The UK public is becoming more aware, and more concerned over, the government's surveillance of its citizens, which at times seems to be spiralling out of control.
Edward Snowden's revelations about PRISM and the GCHQ are the most high profile, but other supposed snooping initiatives such as the Communications Data Bill and mobile phones being seized at UK border controls suggest the government is creating a vast data repository that could hold "zettabytes" of data about citizens.
For some, reassurance from foreign secretary William Hague that "law-abiding" citizens have "nothing to fear" may be enough to dispel any worries.
But the government's capture of data goes far beyond simply tracking criminal activity, according to the executive director at the Open Rights Group (ORG), Jim Killock.
Killock believes that the UK's alleged Tempora programme of tapping and storing all transatlantic network traffic could mean that the government is able to find out enough about individual citizens to make political gains.
"It is able to target political groups, potentially blackmail people, investigate commercial relationships, see who journalists are talking to, determine who a whistleblower is - it is a very very powerful tool," he said.
He added that as security services have abused their powers in the past, there is no reason why they can't do it again.
"It is naïve in the extreme to assume that because this data is being collected by secret services in democratic countries, there will simply be no consequences to that. Countries like the UK and US have frequently abused their surveillance powers for very political purposes, with often quite devastating effects on those people's lives and their democratic cultures," Killock said.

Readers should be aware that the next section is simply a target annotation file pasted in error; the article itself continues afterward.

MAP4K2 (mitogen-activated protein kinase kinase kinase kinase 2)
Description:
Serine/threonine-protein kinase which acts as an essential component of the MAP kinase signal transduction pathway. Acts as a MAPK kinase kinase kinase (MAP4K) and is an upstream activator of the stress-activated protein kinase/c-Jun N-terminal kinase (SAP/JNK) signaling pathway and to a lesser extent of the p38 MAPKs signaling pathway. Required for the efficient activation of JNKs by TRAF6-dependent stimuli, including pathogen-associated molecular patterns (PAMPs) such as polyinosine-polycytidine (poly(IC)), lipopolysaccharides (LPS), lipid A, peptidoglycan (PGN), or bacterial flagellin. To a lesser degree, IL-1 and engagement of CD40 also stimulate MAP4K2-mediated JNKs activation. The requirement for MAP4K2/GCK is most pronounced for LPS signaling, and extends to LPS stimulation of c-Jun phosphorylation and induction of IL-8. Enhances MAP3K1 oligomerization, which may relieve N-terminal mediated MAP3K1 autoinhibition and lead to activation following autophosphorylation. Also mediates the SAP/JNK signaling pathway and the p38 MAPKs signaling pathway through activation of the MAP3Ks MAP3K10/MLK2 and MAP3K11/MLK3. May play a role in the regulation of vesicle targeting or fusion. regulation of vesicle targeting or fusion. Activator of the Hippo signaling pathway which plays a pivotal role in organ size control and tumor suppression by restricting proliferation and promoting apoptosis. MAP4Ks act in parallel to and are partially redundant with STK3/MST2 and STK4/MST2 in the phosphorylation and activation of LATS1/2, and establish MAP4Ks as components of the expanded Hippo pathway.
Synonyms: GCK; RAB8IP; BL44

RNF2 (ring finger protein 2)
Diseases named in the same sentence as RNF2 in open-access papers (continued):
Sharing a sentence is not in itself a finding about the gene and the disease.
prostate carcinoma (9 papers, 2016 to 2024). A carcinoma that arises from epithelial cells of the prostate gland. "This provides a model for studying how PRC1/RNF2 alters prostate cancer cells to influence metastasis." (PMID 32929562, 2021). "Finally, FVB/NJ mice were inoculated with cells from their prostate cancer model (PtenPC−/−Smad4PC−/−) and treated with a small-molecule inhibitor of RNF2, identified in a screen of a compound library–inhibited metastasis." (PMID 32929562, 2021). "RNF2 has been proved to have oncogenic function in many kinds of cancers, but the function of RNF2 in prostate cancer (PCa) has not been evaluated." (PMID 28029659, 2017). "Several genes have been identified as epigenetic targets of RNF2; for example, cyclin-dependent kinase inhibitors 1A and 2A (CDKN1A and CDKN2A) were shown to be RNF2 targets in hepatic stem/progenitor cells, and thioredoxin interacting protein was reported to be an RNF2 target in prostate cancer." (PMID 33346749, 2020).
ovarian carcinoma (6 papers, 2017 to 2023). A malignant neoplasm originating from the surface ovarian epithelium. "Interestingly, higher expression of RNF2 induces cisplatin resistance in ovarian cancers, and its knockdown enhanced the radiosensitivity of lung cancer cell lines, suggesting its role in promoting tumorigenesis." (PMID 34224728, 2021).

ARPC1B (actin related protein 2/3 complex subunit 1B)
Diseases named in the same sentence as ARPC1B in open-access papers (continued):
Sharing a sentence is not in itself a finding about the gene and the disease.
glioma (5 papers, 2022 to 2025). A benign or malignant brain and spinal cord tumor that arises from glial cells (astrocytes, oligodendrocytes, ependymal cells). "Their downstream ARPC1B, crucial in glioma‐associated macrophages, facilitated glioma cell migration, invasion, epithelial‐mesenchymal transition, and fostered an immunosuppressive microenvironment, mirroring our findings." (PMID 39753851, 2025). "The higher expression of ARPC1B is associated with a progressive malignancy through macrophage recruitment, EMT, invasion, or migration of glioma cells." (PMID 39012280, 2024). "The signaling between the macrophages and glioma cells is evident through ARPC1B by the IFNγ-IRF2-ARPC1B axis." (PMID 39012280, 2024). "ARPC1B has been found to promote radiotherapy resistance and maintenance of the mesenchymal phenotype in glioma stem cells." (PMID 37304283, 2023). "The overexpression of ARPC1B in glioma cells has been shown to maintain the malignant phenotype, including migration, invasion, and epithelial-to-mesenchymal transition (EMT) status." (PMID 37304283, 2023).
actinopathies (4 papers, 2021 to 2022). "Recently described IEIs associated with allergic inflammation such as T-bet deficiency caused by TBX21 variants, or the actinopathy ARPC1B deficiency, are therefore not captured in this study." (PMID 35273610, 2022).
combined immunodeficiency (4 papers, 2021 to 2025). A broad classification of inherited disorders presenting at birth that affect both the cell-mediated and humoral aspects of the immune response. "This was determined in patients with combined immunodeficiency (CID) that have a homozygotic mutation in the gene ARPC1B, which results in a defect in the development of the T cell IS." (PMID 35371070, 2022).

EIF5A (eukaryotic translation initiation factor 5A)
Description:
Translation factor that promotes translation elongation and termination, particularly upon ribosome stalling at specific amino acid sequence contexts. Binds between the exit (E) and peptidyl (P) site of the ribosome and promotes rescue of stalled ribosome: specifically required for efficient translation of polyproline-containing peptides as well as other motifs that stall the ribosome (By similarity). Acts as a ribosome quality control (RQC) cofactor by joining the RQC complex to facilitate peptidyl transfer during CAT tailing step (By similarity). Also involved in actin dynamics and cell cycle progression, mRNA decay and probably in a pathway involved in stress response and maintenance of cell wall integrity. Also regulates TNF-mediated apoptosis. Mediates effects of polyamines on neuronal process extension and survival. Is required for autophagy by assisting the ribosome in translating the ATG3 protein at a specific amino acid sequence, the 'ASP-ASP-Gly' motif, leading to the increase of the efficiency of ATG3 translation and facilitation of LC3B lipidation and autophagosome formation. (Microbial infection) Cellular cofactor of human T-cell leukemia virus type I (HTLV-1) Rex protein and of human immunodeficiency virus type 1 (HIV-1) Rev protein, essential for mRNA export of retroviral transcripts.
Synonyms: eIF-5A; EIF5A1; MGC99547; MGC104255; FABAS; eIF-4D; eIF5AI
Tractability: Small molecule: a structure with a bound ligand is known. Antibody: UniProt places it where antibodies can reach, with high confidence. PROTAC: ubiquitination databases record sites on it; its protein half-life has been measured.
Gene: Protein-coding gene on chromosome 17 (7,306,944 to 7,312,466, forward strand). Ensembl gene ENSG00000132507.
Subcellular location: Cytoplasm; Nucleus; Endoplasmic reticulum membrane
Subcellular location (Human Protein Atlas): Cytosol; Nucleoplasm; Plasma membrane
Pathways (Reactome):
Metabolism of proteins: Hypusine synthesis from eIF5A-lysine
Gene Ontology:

He argued that trade unions, anti-nuclear demonstrators and environmental protesters are all examples of groups that don't pose a threat to national security but have been put under surveillance by intelligence agencies.
"If [the agencies] are not properly supervised and courts aren't properly involved in their decisions to put people under surveillance, then it makes them particularly prone to make these mistakes and leads them to overstep the mark," Killock claimed.
Parliament's Intelligence and Security Committee (ISC) said that allegations of GCHQ illegally tapping global internet traffic and phone calls and sharing the data with the US's National Security Agency (NSA) were "unfounded".
It said that in each case where GCHQ sought information from the US, a warrant for interception, signed by a minister, was already in place, suggesting that a single warrant can enable many intercepts or a complete programme to take place.
Killock is concerned that the government is able to grant itself powers under the Regulatory Investigatory Powers Act (RIPA) to seize data that is not directed at anyone in particular, and the ORG wants the law redrafted so that it is not simply a tool to allow the government to "hoover data up".
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